I would propose that before writing, you could preface the article with the empirical models and the scope of your study. Even the most casual economic and sociological studies when utilizing statistics mention the method of the study and the limitations of the data. Hence, when you conclude with something as dramatic as, “The Baniya’s culture of focused wealth creation is very good in many ways, but not all of this culture is good”, it would be appropriate to back it up firmly. Now the standard defenses, that, “its only an article not a scholarly study”; “its merely an opinion” does not work in your case. You use anecdotal data and present them as facts. They are not on the basis of reference to prior studies or data (atleast you don’t refer to them in the article). The data is your own. Knowing fully that this self gathered data will impression the reader, and make your argument more convincing, you proceed to use it. An article such as this is clearly not an opinion or an analysis, and it needs some standards of data gathering applied to it.

Now what’s the effect of such writings? Its all harmless right? Certainly not, it tends to reinforce stereotypes and grants latent prejudices prevailing in Indian society a sense of legitimacy.

The writing focuses on a powerful and wealthy numerical minority, but they are numerical minorities nonetheless. Their wealth may shelter them from immediate persecution but their numbers make them susceptible as well. Even if we do not take these slippery slope arguments, a person with a Bania caste will be immediately identified by these negative stereotypes.

If you sociologically view the vast array of Bania jokes they reveal a disquieting social undercurrent against the caste. Though Russel Peters once joked, “terrorists hate america and indians hate each other” and in this vein there may be jokes on most castes, the Bania jokes focus in on the communities supposed frugality and a insatiable thirst for wealth. Writings such as yours, when carried by a premier and respect paper such as Mint only make these undercurrents and prejudices valid and visible. They do not hide in the message inboxes of cellphones, forwarded from friend to friend and enjoyed in the privacy of a 5 inch screen but transcend to valid drawing room talk. In this respect the data that you peddle and the analysis that you offer, works as a long white pointy hat on a prejudice.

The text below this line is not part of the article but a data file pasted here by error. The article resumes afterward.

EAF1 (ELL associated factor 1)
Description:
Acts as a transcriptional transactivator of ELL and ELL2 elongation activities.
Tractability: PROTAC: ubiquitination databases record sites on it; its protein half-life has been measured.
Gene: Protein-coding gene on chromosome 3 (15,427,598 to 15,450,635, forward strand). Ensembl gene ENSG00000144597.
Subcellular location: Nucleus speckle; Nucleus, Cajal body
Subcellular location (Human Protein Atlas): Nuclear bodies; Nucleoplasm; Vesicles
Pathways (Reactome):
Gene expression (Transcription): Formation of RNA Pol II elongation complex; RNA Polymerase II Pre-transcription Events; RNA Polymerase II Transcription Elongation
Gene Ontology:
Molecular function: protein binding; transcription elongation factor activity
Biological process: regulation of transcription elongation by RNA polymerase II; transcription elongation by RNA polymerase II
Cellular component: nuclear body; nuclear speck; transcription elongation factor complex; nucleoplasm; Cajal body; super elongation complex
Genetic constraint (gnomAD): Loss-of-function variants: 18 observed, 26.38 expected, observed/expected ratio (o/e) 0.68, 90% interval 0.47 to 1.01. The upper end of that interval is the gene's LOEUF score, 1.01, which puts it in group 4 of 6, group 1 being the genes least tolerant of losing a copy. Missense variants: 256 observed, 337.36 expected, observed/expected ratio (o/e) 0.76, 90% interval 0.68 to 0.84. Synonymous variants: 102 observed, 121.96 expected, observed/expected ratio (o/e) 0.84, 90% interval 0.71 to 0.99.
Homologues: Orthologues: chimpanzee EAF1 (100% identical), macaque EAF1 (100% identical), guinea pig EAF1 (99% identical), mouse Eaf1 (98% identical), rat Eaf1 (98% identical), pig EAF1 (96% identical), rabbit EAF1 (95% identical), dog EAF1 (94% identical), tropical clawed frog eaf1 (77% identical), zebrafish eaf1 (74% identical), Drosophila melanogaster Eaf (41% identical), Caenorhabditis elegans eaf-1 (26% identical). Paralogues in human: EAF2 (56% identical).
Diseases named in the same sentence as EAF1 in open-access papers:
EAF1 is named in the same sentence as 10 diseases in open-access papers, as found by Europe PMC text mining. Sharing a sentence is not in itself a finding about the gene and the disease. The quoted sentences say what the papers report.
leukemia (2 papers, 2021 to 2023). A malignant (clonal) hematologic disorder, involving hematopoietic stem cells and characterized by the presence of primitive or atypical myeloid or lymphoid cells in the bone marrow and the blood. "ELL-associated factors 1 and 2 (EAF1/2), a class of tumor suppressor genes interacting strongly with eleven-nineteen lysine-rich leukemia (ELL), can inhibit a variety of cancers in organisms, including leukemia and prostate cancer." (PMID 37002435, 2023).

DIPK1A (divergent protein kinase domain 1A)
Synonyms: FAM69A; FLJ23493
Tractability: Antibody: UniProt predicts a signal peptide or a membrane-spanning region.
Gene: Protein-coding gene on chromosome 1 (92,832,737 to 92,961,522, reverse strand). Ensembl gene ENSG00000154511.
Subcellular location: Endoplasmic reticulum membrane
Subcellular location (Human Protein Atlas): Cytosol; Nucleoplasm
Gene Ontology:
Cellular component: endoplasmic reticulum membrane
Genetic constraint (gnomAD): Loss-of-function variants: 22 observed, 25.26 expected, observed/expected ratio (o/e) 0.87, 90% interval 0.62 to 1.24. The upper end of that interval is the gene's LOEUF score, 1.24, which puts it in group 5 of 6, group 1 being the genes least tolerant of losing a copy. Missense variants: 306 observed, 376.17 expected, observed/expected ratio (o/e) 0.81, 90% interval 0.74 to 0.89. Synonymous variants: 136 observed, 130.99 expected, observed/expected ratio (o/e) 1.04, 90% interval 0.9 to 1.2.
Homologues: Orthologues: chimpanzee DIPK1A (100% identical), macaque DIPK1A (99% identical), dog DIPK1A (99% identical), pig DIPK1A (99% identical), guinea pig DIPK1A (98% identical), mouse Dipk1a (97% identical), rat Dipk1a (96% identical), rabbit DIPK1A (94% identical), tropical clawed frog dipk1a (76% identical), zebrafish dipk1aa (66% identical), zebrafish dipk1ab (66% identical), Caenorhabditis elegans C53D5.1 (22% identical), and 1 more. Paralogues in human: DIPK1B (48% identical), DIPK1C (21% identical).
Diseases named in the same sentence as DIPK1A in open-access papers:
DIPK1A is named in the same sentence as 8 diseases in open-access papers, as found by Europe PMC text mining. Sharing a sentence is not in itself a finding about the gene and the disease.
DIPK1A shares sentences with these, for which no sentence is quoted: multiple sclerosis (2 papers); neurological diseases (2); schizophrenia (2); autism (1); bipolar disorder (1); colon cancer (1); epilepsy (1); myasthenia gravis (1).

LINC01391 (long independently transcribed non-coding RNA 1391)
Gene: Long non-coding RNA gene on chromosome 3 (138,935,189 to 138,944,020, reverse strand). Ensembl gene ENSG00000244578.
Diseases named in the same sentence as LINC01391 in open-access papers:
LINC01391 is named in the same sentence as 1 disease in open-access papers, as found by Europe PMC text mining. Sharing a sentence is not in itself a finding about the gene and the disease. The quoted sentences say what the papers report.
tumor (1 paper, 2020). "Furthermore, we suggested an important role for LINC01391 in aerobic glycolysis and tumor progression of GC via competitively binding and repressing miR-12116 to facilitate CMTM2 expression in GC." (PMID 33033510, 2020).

While I agree that the wealthy need to give back more to Indian society, to paint it as a product of Bania culture is an incorrect attribution. I believe there are several factors including that the wealth (at-least in copious amounts) is new found and the culture of charity is developing with time. I hope you take time to read the comments and realize the effect of your columns is not to spur debate but is to anger the members of a caste and enable others to vilify it. If you don’t think that’s empirically demonstrated, please count the number of negative comments on your columns. I am sure it will satisfy your standards of dispositive proof.


Apar Gupta

Comments are closed.


More from the blog


  • No posts found.

More news